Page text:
Henry Lair was an archaeologist. Even on his deathbed he keeps wanting to go with his grandson Jason and great-grandson Zach on one last dig. When his long lost son (and Jason's long lost father) shows up, Henry lays a plot to send them on a road trip to spread his ashes at key places along the way. Will the trip give these men the chance to get beyond the past?

Around the Bend is in some ways a tweaking and retelling of Jesus' parable of the prodigal son (Luke 15:11-32). There are a number of small connections to the parable for those who look for them. In that parable, a man has two sons, the younger one takes his share of the inheritance, leaves home, and squanders his money on high living. The older brother stays home, working for his father. When bad times come to the younger brother, he resolves to go home to ask his father for a job. Before he even gets to the door, the father greets him and starts planning a welcome home party. The older brother comes home to see this and is distraught that his father is treating this worthless son so well.

The parable is tweaked by the film by giving the character of the older brother in the parable to the son of the prodigal in the movie. Jason is the one who has stood by his grandfather in times of need. Not out of obligation, but out of love for the man who raised him, since his father has been out of his life since he was a small boy. Jason is extremely resentful of Turner's presence. Jason has considered Turner dead for many years.

The story also moves beyond the parable, giving us a look at the parable's two brothers after the father's death. Will the father's love for each of them give them enough in common to hold them together in spite of their animosity? Can the "older brother" even accept the returned prodigal? Will the prodigal change his life with this new opportunity?

In the film Turner, Jason and Zach end up heading out to Henry's old haunts in an ugly and ancient VW bus. Henry has planned the route, giving them places of meaning to spread a spoonful of his ashes. Along the way walls are built, torn down, and rebuilt. It's not easy to overcome the years of separation.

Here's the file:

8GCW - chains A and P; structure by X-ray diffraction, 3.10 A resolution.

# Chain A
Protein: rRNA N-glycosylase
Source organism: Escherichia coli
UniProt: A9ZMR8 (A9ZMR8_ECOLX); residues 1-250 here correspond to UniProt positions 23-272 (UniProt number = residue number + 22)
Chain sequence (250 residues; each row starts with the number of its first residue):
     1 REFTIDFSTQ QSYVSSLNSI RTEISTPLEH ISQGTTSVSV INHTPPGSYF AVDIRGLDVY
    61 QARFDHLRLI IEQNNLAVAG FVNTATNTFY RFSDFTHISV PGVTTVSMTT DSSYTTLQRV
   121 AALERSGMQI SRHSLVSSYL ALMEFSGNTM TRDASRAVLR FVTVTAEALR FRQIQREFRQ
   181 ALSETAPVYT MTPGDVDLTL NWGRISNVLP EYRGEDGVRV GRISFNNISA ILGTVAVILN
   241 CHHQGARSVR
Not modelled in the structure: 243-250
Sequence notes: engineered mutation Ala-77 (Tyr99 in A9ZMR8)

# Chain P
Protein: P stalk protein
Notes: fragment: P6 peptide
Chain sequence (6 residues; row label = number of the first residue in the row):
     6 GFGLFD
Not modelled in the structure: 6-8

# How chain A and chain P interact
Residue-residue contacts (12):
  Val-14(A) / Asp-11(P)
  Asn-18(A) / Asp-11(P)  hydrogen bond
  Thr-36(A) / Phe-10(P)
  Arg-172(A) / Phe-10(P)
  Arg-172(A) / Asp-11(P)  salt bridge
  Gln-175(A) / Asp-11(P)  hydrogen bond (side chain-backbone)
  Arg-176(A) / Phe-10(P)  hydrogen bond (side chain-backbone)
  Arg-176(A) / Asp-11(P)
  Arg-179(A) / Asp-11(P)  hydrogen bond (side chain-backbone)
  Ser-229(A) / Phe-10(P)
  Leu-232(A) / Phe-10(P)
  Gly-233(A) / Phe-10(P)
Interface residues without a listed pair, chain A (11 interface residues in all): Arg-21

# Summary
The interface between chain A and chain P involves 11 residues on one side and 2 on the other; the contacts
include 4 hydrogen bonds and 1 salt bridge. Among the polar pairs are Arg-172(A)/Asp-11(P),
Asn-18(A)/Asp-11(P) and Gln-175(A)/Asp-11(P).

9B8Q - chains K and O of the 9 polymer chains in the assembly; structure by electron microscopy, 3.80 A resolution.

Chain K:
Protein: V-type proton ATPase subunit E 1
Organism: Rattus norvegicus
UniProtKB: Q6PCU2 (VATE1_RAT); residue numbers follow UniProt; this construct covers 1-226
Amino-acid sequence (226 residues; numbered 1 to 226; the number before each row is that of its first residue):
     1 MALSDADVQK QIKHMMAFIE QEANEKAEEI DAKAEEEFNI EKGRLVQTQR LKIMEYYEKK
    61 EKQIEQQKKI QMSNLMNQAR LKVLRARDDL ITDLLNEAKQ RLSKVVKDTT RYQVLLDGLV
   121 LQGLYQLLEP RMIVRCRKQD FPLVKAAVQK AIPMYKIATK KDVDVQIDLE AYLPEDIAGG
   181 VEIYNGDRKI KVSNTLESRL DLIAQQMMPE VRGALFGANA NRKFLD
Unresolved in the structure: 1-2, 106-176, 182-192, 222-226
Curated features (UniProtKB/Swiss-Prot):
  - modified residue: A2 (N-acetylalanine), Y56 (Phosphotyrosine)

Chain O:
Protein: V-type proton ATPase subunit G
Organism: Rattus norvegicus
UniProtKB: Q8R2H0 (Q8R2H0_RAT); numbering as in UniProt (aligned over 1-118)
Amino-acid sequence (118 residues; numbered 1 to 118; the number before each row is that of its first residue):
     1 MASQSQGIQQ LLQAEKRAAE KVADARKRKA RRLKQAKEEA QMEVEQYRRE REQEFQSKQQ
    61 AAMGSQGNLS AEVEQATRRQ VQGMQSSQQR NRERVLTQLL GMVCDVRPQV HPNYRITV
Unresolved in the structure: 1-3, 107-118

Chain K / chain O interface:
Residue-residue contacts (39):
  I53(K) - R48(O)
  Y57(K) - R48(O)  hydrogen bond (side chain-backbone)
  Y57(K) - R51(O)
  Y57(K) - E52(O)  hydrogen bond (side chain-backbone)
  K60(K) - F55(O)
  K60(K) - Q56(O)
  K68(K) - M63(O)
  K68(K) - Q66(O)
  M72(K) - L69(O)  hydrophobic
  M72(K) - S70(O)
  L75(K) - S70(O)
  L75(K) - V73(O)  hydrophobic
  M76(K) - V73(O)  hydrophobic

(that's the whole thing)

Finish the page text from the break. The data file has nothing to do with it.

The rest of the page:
At one of the stops, some old Native American ruins, after spreading the ashes, Turner reminisces with Jason about being on digs with Henry. As Turner put it, "He liked to dig up old shit." And as they travel together, we see that Henry has designed the trip to dig up the emotional "old shit" of the family's life. It is only through that digging that there can be any hope of forgiveness or reconciliation.

Such emotional archaeology is not easy. The things found may be treasure or may be trash. It may help the men understand each other or may drive them further apart. Neither of the adult men wants to make this trip or go through the emotional artifacts of their lives. Jason keeps wanting to know why Turner abandoned him and never made contact with him or with Henry. Turner keeps wanting to live in the present, not looking back at the mistakes in the past that are over and gone. But out of respect and love for Henry (plus some financial incentive from Henry's estate) they keep at it until they come to the real issue that divides them, one that Jason doesn't even know about.

This story is about more than getting to know each other, even more than being able to reestablish a family bond. It is a story about how one forgives others and how one forgives oneself. It is a story, in the end, that reminds us that even unforgivable actions need to be dealt with. The injuries of the past live inside both the injured and the one doing the injury. It is only through honestly dealing with these pains that forgiveness in some form can be found.